the WHITE HOUSEPresident Barack Obama

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Driving IT Reform: An Update

Summary: 
Tackling the information technology gap between the public and private sectors is one of most effective ways we can make government work more effectively and efficiently for the American people. IT has been at the center of the private sector’s productivity gains, but for too long Federal IT projects have run over budget, behind schedule, or failed to deliver what on their promise. That’s why fixing IT is a cornerstone of the President’s Accountable Government initiative.

Tackling the information technology gap  between the public and private sectors is one of most effective ways we can make government work more effectively and efficiently for the American people. IT has been at the center of the private sector’s productivity gains, but for too long Federal IT projects have run over budget, behind schedule, or failed to deliver what on their promise. That’s why fixing IT is a cornerstone of the President’s Accountable Government initiative.

This effort began in earnest  this summer when we undertook a three-part strategy to reform how the federal government purchases and uses IT – cutting waste and saving money.

First, Chief Information Officer Vivek Kundra launched detailed reviews of the highest priority IT projects across the Federal Government; these are critically important IT modernization projects that have not yet delivered. Since then, we’ve held dozens of TechStat review sessions, resulting in faster deliverables, terminations of projects that didn’t work, and most importantly turned around projects that were in trouble.

Second, since far too many financial system modernization projects were running behind schedule and over budget, we halted all new work on those projects pending review and approval by OMB. Across the government, over 30 financial systems projects, with budgets totaling $20 billion, were affected by this policy.  

Our review of 20 agencies’ projects is now complete, and I am proud to report that we have taken steps to save $1.6 billion on these projects.
 
Through our reviews, we determined that half the projects were basically on track. Of the half that were not, we took the following actions:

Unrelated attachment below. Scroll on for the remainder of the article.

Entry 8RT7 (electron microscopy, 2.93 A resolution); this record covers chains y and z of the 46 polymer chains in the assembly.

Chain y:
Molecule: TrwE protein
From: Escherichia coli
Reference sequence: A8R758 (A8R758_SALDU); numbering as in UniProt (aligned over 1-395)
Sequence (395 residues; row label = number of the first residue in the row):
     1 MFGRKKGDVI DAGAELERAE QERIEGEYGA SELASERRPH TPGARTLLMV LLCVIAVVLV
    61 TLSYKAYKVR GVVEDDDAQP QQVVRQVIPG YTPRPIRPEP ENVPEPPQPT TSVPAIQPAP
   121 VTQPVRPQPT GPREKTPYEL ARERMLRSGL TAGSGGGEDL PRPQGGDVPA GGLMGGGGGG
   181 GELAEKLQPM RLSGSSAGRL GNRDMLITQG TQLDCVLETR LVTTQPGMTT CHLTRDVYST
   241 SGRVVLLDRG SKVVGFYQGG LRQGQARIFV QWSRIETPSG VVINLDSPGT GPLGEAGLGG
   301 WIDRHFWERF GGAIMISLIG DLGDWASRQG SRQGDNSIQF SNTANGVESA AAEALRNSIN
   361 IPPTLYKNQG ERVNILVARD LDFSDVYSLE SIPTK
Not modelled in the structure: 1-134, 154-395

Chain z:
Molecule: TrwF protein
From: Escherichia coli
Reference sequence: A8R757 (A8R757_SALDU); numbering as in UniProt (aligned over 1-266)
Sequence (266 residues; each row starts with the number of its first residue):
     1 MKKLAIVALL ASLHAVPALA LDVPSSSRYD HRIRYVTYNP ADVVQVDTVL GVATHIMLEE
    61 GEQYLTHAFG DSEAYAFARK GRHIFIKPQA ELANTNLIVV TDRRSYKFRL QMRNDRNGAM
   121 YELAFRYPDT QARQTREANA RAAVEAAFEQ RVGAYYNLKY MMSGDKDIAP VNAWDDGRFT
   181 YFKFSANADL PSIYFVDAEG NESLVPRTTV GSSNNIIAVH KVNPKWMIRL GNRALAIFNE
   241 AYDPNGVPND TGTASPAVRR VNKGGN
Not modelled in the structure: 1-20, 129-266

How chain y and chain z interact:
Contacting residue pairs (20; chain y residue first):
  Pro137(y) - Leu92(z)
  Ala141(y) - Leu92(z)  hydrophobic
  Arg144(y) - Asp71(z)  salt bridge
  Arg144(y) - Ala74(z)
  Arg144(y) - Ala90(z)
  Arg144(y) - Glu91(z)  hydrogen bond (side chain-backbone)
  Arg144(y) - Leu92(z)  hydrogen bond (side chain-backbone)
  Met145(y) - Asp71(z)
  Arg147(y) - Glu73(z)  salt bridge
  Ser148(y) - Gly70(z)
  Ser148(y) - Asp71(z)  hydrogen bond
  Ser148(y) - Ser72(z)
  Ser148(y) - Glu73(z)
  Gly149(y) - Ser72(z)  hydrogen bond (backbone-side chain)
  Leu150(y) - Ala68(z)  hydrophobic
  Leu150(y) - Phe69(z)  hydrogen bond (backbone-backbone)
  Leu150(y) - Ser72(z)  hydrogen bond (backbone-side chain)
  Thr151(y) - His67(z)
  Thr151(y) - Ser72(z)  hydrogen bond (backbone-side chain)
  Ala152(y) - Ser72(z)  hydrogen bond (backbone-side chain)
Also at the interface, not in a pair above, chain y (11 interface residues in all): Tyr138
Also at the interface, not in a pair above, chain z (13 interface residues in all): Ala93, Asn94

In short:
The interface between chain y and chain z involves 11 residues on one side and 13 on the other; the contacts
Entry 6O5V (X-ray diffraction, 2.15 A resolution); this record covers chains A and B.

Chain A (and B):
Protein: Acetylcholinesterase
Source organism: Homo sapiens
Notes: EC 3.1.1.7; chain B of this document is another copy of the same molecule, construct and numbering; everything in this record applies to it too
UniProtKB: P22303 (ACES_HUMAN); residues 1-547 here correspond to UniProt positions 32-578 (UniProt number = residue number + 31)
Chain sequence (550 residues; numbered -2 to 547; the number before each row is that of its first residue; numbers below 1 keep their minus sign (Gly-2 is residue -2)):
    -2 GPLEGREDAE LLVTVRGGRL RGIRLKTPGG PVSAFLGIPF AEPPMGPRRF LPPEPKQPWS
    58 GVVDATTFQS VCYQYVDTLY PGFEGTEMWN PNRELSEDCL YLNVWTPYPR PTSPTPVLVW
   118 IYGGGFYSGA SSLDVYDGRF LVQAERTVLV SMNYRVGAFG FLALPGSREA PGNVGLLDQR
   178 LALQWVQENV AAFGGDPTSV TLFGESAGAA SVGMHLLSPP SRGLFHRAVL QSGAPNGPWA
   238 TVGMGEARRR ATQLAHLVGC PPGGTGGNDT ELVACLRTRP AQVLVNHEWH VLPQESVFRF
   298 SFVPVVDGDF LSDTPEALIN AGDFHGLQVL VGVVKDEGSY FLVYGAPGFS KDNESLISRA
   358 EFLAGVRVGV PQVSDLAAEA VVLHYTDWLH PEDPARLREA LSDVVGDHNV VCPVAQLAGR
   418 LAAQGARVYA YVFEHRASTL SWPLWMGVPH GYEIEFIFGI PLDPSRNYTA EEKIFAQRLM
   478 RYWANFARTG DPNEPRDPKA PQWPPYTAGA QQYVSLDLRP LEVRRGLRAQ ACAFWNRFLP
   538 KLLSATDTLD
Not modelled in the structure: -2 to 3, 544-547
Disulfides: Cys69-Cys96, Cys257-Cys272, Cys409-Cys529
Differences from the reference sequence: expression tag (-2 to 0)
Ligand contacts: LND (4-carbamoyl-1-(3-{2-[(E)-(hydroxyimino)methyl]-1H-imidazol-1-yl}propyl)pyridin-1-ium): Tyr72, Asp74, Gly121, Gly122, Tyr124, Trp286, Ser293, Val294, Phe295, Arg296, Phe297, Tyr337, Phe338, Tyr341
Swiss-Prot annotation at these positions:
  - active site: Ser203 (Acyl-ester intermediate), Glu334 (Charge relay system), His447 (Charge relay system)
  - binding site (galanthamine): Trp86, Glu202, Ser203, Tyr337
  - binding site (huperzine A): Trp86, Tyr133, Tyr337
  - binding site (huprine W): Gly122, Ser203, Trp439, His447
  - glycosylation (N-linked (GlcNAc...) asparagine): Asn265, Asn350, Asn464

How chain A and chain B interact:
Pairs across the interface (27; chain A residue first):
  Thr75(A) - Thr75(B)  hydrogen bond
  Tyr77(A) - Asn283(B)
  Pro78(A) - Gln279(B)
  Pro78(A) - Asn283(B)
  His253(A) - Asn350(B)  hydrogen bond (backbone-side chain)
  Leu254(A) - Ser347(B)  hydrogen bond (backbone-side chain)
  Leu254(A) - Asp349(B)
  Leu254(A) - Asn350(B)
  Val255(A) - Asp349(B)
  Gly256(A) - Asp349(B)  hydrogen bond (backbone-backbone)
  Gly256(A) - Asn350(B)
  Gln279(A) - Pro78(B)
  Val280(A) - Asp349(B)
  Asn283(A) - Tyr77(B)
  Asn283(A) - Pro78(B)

• At two agencies – the Department of Housing and Urban Development and the Environmental Protection Agency  -- we pulled forward meaningful functionality, resulting in almost $230 million in budget reductions.

  • At two agencies – the Department of Veterans Affairs and the Small Business Administration –  we canceled their projects as a result of the review, resulting in over $500 million in budget reductions.

  • At three agencies – the Departments of Homeland Security, Justice, and Health and Human Services, we are moving forward with plans to decrease the scope of and improve their financial system projects, resulting in reduced costs and a greater focus on critical business needs.  This revaluation of these projects resulted in over $680 million in budget reductions. 

  • An additional $200 million in budget reductions was identified in various agencies, with more to come.

While this is great progress toward getting these IT systems online and working for the American people, we also recognize that it’s better to get them right from the get-go. 

Third, we were tasked with developing a new strategy to fundamentally change how the federal government purchases and uses IT, which I discussed in a speech to the Northern Virginia Technology Council today: 

  • Aligning the Budget and Acquisition Process with the Technology Cycle. Between increasing budget flexibility and speeding up acquisitions, we’re going to eliminate the structural disconnect between the government’s process and the technology cycle. To start, we’ll work with Congress to identify a dozen pilot projects where we can develop a framework for increased budget flexibility and greater oversight.

  • Strengthening Program Management. We’re creating a formal career track for professional program managers and we’ll only green light IT projects with effective program management teams hardwired into the agency’s organizational structure.

  • Streamlining Governance and Increase Accountability. We’re going to revamp the Investment Review Boards along the TechStat model – bringing senior executives to the table armed with the right information and expertise to provide meaningful oversight and drive interventions and decision making on specific projects.

  • Increasing Engagement with the IT Community. We’ll be launching a “myth busters” campaign to promote greater engagement with industry and remove barriers to communication that are hurting our productivity. We’ll also develop mechanisms for sharing best practices and solutions between agencies and IT community on a regular basis.

  • Adopt Light Technologies and Shared Solutions. We are reducing our data center footprint by 40 percent by 2015 and shifting the agency default approach to IT to a cloud-first policy as part of the 2012 budget process.  Consolidating more than 2,000 government data centers will save money, increase security and improve performance.

Changing how we invest the $80 billion we spend each year on IT and making sure what we buy is helping us deliver better results at a cheaper price is a big challenge. But the hard work of many people throughout the agencies shows that it can be done, and we will work with our colleagues across the government and partners in the tech and business communities to build on these successes in the months to come.